Kriah – Trifecta Week 85

Below is my offering for week 85′s challenge word, which is ‘fly’. As you will see from the relevant blog post, the challenge is to write between 33 and 333 words of fiction, non-fiction, poetry or prose, based on the 3rd definition from the Merriam Webster’s Online Dictionary.  This week the 3rd definition of ‘fly’ is:

3a : to move, pass, or spread quickly
b : to be moved with sudden extreme emotion
c : to seem to pass quickly

Here’s my offering below – I hope you like it! Please check here for the other entries!

*****

– Kriah –

I will give wings to my rage and let it fly.

I will shout, scream and vent my pain –

in silence.

The sounds in my head will deafen me,

drowning out the joy of you.

 

This is not what you want

for me.

 

Trifecta

28 thoughts on “Kriah – Trifecta Week 85

  1. I like how the last two lines alter the perspective and softens the whole piece. Such pain and anger is usually not what the deceased would want us to feel and express.
    I also found that the reference to silence and the sounds in the poet’s head are both powerful and heart-wrenching – and so true.

    1. Yes, the phrase ‘he/she wouldn’t want you to….’ comes to mind. As for noise in the head – that’s where most of my noise comes from, and yet it is silent – nobody else can hear it. The silence is in fact, deafening.

  2. I’m glad you decided to go short. Very nice use of the prompt. 😀

    Interesting you title this Kriah and have the speaker do exactly the opposite of the Kriah. Performing the first two lines in silence, when Kriah gives mourners permission to express their loss by all of those expressions. And how the sounds in speaker’s head drown out the joy and love when with Kriah the theory is that the living’s love will over time grow stronger for the deceased.

    Sorry for the mini deconstruction.

    1. No need to apologise – I love reading what others take from my writing!

      I think Kriah is something that has to take time to do what is intended, especially if you are British, where the stiff upper lip is something that is often instilled in us…

      1. I agree you with the British stiff upper lip. I’ve had the pleasure of meeting and working with several folks from Britain. However even with that stiff upper lip everyone I’ve met has a wicked sense of humor. So, I’d say that stiff upper lip is just for show. You can actually say the same thing about us crazy, uptight Americans.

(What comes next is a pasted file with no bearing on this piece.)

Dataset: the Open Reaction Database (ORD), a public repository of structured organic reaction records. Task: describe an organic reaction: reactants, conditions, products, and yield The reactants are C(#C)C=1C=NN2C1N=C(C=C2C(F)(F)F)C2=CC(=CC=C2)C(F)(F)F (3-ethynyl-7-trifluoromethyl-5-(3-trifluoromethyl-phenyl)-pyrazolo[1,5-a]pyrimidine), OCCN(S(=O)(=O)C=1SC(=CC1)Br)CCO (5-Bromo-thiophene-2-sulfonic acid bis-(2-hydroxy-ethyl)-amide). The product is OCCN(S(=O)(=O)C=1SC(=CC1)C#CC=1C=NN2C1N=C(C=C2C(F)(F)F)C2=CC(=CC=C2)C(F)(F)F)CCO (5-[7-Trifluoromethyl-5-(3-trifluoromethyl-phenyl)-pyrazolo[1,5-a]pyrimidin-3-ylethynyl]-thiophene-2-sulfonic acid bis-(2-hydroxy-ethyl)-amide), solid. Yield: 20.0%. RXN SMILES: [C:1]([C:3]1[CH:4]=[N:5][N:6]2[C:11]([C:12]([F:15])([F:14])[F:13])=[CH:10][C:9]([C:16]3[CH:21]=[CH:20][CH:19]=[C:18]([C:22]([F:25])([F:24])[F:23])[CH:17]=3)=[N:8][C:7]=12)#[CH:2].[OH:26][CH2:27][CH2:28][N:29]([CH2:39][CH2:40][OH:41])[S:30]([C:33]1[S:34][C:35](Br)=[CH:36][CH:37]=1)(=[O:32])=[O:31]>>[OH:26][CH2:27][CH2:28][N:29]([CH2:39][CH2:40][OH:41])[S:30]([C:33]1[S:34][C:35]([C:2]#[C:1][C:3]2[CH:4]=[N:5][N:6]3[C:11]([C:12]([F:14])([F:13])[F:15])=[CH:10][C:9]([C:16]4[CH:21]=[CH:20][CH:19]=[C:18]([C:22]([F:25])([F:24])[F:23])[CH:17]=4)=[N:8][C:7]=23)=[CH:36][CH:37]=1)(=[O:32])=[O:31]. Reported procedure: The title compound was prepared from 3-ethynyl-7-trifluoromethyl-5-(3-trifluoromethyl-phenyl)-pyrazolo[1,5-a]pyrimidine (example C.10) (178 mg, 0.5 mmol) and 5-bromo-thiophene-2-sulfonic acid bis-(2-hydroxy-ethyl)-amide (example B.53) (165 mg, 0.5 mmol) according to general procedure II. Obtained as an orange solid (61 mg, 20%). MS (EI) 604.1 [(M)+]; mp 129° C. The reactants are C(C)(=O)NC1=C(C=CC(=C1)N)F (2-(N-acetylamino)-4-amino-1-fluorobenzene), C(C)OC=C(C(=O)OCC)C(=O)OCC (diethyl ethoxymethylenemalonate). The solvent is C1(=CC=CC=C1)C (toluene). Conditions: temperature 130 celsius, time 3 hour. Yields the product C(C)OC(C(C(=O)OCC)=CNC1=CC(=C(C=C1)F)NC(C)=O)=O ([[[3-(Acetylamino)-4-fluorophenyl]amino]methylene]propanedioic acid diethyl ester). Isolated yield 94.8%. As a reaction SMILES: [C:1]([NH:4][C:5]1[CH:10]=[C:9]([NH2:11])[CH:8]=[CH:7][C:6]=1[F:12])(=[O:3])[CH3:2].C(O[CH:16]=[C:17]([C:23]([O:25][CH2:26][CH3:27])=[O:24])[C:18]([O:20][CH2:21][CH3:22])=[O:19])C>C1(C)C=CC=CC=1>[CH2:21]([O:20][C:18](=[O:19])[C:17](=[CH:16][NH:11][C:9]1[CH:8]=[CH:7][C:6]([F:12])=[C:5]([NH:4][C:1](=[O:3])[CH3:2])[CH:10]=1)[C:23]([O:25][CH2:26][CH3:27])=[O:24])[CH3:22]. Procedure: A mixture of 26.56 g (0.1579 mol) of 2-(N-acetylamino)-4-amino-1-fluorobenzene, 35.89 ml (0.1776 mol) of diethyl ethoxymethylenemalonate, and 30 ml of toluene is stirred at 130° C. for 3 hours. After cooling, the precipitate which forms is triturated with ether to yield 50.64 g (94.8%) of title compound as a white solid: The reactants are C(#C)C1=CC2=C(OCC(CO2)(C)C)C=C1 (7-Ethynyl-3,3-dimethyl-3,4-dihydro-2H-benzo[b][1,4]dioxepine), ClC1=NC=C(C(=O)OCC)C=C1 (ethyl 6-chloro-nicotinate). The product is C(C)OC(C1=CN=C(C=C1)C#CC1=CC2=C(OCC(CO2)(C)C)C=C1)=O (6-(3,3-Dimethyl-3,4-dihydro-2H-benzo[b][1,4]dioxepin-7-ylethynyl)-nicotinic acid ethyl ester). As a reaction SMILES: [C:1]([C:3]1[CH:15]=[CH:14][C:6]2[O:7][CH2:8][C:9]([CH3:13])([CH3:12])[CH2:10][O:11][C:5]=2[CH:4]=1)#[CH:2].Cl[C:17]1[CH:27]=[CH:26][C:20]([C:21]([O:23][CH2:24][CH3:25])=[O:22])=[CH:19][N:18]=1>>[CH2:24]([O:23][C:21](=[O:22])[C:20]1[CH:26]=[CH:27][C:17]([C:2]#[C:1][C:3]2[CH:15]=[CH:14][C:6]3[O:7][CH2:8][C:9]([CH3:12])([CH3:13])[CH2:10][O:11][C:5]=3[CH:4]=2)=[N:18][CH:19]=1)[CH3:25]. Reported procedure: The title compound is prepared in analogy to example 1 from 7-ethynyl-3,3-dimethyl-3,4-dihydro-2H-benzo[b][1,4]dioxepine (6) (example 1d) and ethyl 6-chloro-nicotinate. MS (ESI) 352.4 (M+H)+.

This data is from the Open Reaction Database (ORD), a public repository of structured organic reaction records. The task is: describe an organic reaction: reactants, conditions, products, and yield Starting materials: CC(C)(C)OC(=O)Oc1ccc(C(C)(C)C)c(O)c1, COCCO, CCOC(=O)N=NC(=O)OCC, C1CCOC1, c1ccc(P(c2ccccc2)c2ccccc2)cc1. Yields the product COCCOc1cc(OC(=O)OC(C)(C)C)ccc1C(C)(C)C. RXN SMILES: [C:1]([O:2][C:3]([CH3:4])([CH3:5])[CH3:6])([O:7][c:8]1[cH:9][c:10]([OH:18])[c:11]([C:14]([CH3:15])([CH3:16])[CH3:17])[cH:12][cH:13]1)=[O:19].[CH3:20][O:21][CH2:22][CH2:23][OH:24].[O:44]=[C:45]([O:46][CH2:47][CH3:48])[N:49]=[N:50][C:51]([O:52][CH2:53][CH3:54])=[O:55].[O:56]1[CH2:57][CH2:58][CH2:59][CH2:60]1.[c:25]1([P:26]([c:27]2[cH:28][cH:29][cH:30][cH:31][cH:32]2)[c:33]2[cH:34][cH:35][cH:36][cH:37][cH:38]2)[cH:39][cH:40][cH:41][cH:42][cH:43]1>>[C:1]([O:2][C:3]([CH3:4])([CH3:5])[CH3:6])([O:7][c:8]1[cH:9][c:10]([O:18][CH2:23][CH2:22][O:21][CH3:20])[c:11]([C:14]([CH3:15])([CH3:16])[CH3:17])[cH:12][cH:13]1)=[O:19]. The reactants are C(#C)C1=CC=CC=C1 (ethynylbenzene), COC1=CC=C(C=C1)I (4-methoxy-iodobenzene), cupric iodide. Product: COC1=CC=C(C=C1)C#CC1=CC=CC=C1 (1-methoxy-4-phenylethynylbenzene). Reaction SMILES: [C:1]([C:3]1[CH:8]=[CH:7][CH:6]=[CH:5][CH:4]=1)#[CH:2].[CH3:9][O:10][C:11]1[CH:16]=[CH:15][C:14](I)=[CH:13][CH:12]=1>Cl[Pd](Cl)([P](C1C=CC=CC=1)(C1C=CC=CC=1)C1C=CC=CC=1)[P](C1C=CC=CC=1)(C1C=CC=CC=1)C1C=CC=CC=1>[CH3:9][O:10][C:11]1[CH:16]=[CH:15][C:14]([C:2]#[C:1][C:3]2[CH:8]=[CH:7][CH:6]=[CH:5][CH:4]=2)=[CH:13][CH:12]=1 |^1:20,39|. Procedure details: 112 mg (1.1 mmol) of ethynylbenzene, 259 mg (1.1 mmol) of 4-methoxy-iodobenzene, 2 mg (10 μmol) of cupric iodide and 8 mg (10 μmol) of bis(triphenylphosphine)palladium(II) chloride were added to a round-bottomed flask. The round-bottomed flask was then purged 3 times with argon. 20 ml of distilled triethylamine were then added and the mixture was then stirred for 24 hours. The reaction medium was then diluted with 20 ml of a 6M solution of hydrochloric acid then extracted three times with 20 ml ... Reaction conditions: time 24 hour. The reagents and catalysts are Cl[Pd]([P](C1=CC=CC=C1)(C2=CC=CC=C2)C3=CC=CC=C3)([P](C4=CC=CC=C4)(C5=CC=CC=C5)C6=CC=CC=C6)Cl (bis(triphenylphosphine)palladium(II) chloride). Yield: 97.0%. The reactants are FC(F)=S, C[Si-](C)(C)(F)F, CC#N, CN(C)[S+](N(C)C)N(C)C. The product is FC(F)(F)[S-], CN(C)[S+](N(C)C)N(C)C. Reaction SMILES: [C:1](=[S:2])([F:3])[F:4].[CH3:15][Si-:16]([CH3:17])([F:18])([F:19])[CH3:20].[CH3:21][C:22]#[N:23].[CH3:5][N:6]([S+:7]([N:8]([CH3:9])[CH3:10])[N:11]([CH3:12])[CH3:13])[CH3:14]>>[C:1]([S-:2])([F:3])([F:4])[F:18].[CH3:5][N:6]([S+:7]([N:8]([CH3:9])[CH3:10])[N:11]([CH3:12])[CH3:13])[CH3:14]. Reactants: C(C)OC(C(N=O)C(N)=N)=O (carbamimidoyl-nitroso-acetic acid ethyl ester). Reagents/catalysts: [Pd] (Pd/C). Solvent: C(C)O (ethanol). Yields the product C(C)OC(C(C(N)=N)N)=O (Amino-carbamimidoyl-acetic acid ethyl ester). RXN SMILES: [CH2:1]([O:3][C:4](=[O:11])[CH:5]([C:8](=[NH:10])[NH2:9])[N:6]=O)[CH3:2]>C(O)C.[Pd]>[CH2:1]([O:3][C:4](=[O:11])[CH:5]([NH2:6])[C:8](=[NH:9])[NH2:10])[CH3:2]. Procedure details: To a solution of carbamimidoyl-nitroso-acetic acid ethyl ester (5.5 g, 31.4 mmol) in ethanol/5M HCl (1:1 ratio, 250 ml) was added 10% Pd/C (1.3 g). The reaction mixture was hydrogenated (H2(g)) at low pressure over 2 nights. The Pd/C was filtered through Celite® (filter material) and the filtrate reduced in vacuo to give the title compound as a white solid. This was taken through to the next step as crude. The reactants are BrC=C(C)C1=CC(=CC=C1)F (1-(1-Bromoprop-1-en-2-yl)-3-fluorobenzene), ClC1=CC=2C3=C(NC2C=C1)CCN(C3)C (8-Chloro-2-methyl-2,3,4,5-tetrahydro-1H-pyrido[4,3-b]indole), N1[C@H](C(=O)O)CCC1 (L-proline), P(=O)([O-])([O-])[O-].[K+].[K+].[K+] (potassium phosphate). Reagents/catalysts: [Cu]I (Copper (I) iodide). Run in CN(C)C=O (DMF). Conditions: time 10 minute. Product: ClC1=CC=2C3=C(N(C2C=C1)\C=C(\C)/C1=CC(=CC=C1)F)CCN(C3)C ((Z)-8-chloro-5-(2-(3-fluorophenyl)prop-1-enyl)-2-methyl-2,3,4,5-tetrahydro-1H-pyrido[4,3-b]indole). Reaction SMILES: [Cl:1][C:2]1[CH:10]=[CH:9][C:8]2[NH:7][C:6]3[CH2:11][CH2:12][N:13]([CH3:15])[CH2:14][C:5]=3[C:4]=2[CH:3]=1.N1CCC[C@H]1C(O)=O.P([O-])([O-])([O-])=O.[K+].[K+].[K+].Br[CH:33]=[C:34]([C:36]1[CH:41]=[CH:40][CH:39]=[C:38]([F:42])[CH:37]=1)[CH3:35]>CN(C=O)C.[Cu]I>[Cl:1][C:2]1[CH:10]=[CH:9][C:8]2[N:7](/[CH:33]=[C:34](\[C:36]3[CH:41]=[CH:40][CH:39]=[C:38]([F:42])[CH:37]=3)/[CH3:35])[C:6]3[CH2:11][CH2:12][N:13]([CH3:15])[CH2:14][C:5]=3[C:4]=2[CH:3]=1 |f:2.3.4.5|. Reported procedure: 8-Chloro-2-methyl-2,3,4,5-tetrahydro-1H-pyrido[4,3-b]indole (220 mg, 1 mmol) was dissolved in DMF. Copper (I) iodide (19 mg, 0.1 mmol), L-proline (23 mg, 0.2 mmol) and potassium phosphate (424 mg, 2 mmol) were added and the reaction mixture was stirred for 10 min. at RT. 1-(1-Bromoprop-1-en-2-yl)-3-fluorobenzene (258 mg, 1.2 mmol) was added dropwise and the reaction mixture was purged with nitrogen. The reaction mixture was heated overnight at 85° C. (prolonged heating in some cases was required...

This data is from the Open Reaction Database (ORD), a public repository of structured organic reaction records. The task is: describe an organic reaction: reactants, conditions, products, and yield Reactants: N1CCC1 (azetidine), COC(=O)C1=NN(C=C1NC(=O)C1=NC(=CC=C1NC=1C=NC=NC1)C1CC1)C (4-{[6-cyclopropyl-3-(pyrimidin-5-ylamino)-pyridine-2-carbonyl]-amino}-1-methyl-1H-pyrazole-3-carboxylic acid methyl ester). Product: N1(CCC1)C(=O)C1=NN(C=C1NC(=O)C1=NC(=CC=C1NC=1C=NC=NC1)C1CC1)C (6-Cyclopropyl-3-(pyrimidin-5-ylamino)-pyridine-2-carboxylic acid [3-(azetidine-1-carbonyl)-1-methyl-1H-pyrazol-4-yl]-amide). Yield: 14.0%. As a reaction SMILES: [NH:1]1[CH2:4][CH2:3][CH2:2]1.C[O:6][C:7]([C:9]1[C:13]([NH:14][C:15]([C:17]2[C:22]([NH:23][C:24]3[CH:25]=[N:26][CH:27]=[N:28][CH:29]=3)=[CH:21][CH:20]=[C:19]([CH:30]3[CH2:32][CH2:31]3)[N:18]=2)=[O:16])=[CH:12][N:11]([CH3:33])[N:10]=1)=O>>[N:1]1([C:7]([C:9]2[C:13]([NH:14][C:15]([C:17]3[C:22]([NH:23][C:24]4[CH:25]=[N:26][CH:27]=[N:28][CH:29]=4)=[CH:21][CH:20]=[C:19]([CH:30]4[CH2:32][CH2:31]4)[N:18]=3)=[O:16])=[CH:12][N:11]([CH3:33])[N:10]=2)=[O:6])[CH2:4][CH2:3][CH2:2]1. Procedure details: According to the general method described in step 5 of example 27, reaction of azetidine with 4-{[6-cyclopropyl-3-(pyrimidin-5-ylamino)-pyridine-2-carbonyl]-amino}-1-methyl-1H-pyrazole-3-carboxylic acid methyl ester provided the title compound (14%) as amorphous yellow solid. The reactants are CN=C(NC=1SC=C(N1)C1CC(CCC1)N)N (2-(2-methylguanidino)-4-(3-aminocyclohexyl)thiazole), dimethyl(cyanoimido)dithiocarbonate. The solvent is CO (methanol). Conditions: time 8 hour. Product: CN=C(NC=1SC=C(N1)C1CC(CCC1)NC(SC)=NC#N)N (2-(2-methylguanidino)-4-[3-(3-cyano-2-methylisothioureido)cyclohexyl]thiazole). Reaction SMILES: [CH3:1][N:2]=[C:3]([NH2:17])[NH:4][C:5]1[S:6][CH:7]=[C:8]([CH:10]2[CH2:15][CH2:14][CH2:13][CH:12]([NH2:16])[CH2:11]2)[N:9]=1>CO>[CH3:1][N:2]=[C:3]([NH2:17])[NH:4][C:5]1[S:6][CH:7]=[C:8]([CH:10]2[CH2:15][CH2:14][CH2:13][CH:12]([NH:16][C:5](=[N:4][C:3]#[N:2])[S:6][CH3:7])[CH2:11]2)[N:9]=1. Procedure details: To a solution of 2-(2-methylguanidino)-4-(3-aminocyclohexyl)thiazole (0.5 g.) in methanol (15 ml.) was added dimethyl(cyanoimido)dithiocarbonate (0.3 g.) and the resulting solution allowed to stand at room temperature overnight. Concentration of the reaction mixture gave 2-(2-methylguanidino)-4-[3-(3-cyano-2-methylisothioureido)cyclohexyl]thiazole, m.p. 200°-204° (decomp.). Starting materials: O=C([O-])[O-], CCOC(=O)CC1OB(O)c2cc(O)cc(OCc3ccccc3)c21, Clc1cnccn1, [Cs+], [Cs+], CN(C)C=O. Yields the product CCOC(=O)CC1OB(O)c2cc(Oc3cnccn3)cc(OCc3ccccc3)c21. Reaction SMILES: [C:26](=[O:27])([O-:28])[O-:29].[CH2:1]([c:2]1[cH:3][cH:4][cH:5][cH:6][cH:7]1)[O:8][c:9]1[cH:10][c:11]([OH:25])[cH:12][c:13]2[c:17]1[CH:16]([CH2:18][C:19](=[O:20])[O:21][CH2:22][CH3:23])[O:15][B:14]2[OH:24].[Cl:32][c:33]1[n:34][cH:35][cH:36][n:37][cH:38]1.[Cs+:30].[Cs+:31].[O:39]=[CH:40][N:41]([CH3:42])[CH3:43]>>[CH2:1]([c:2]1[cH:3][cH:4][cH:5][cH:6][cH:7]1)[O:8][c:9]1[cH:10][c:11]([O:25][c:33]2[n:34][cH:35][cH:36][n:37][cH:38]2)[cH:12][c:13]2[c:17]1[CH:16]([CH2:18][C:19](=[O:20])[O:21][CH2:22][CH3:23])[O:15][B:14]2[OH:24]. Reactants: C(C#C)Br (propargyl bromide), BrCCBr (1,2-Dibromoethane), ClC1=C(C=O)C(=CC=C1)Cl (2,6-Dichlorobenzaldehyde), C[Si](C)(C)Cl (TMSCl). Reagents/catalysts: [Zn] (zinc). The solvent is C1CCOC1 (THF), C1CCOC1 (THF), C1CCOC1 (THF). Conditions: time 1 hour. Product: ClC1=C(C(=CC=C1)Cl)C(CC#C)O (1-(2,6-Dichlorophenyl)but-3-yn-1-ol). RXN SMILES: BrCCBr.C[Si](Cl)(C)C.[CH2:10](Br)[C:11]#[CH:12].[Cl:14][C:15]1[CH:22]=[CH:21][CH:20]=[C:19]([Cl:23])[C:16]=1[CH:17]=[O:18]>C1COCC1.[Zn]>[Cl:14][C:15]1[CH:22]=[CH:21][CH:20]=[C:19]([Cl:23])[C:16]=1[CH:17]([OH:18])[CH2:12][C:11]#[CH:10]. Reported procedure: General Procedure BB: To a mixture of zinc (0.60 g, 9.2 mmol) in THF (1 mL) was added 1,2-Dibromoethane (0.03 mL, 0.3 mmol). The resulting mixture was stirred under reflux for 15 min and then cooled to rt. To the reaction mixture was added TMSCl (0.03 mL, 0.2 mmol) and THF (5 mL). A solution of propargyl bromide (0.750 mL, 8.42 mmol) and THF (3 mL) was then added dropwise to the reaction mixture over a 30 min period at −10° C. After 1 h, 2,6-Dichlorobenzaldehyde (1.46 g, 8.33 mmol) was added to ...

2. I’m pleased that your experience with us Brits has been a positive one! Yes, the stiff upper lip hides a great deal of what lies beneath, which I’m sure is the same of you all across the ocean!

  3. I try hard not to pretend to know everything about everything. I had no idea what Kriah meant before looking it up just a few moments ago. But now that I know it is a Jewish mourning ritual, I feel I am better qualified to comment on your poem. I think you have done an excellent job of dealing with mourning, while introducing us to the traditions and emotions of the Kriah. I love the opening line of giving wings to your rage. To have conveyed so many feelings of the heart and soul in so very few words is incredible.

  4. I wasn’t familiar with what Kriah meant and so didn’t read this fully until I did a Google search. I’m glad I did because it added another layer to your poem.

    The second line, filled with such pain and yet dignity (suffering grief in silence) really hit home for me.

    You’ve written the emotion into this very well, Freya. I felt every line.

  5. I know all about the deafening sounds in the head.
    That last line comes and goes for me. I like that it’s the ending.
    Connection made. Nicely put.

  6. well, there’s not much that I can add that hasn’t already been said in the above comments, so I’ll just let you know that there was another person that you educated and entranced. That last line really hit me.

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